And just the same, it embodies "couldness" in terms of where it "could" go, if only other bodies had different positions and masses, etc.

So, I'm confused: since I can reframe anything as embodying couldness and shouldness, what would it even mean for an agent not to be constructed this way? I suspect there's an additional hidden assumption in here about additional requirements for something to meet "shouldness" and "couldness".

ETA: I should note here that Vladimir_Nesov already made the largely similar point that, despite AnnaSalamon's assumption of a distinction between could/should agents and "non-agent" jumbles of wires, there doesn't seem to actually be a salient distinction. Whatever AnnaSalamon believes it is, I'd like to know.

Comment author: Wei_Dai 28 August 2009 01:20:34AM 2 points [-]

I'm not sure how Anna Salamon would distinguish between a "could/should" agent and non-agent, but here's my definition. An agent is an algorithm that given an input, evaluates multiple possible outputs (and for a consequentialist agent specifically, their predicted consequences), then picks the one that best satisfies its preferences to be the actual output. So,

  • "could" is the set of actions that you consider during the course of your decision computation
  • "should" is preferences that you use to select between multiple could's

To categorize something as an agent, you need to look at its internal dynamics. A planet is not an agent because it's not doing any computation that could be interpreted as evaluating multiple possible choices, and it's certainly not predicting their consequences.

Comment author: Vladimir_Nesov 28 August 2009 07:43:27AM 2 points [-]

But people are made out of meat! How can that be an agent? I remain sceptical of ability of a theory to interpret humans as agents with preference if the same theory is unable to interpret a tree or a rock the same way, perhaps with ridiculous preference, but preference nonetheless.

Comment author: thomblake 28 August 2009 05:07:14PM 1 point [-]

in case it's not been linked to here: They're made out of meat!

Comment author: Vladimir_Nesov 28 August 2009 06:24:25PM 0 points [-]

That was the reference. I'll also add a link to this video version.

Comment author: Eliezer_Yudkowsky 28 August 2009 07:47:44AM 1 point [-]
Comment author: Vladimir_Nesov 28 August 2009 08:08:57AM *  1 point [-]

Well, one thing is power, another preference. The whole point of FAI is that there is not enough power in humans, while preference should be preserved.

It may be easier to make out what people's preference is than what a tree's preference is, but for example consider the situation where a person just died and is never to be heard from again, where they can't possibly make an impact on the world anymore (let's say it's 3000BC to exclude medical miracles). This person is extensionally no different from a tree, the difference lies primarily in the internal structure. These systems have the same power to optimize in the given situations, but they hardly have the same preference.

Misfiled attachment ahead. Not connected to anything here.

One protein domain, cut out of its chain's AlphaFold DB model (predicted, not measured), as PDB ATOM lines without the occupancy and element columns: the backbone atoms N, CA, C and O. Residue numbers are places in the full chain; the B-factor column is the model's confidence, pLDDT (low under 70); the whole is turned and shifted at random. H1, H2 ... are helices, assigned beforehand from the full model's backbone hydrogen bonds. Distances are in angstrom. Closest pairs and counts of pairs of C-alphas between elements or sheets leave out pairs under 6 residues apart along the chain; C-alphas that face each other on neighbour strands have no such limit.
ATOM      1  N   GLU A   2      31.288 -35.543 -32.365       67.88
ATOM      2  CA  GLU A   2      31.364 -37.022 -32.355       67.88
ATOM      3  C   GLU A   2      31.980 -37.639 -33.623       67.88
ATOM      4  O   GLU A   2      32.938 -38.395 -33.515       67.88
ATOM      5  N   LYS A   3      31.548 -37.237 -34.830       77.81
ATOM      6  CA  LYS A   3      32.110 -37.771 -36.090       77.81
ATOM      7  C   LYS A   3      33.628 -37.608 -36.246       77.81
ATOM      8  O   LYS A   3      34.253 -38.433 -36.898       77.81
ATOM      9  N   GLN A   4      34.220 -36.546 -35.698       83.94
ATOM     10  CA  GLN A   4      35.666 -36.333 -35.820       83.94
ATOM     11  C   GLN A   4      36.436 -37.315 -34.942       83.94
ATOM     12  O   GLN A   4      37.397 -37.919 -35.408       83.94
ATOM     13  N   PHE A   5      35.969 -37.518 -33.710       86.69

You could say that there are counterfactuals where the person recovers and goes on optimizing, but there are also counterfactuals that make the tree turn into an optimizer. There is in some sense a lot less situations where a tree turns into an optimizer than there are situations in which a dead person turns into an optimizer, but similarly there is a lot more situations in which a living person or an AGI operate as optimizers.

Where do you draw the line? If a theory does draw this line, the position of this line should be rigorously explained, not assumed on anthropomorphic scale.

Comment author: Wei_Dai 28 August 2009 01:24:29PM 0 points [-]

The "meat" is clearly implementing a computation of the type I described, whereas a tree or rock isn't. Do you dispute that?

A person who has died is no longer running such a computation, but until his brain decays, the agent-algorithm that he was running before he died can theoretically still be retrieved from his brain.

Your point seems to be that part of FAI theory should be a general and rigorous theory of how to extract preferences from any given object. Only then could we have sufficient theoretical support for any specific procedures for extracting preferences from human beings.

You may be right (I'm not sure) but I think that's a separate question from "why one might design [a could/should] agent", which is what started this thread. For that, the informal definition of "agent" that I gave seems to be sufficient, at least to understand the question.

Comment author: thomblake 28 August 2009 05:04:49PM 1 point [-]

The "meat" is clearly implementing a computation of the type I described, whereas a tree or rock isn't. Do you dispute that?

Many would dispute that, possibly including Luciano Floridi. A tree or even a rock engages in information processing - it exchanges heat, electrons,and such with its surroundings, for starters. And there is almost certainly a decompression you can run on some of the information to fit whatever sort of pattern you're looking for.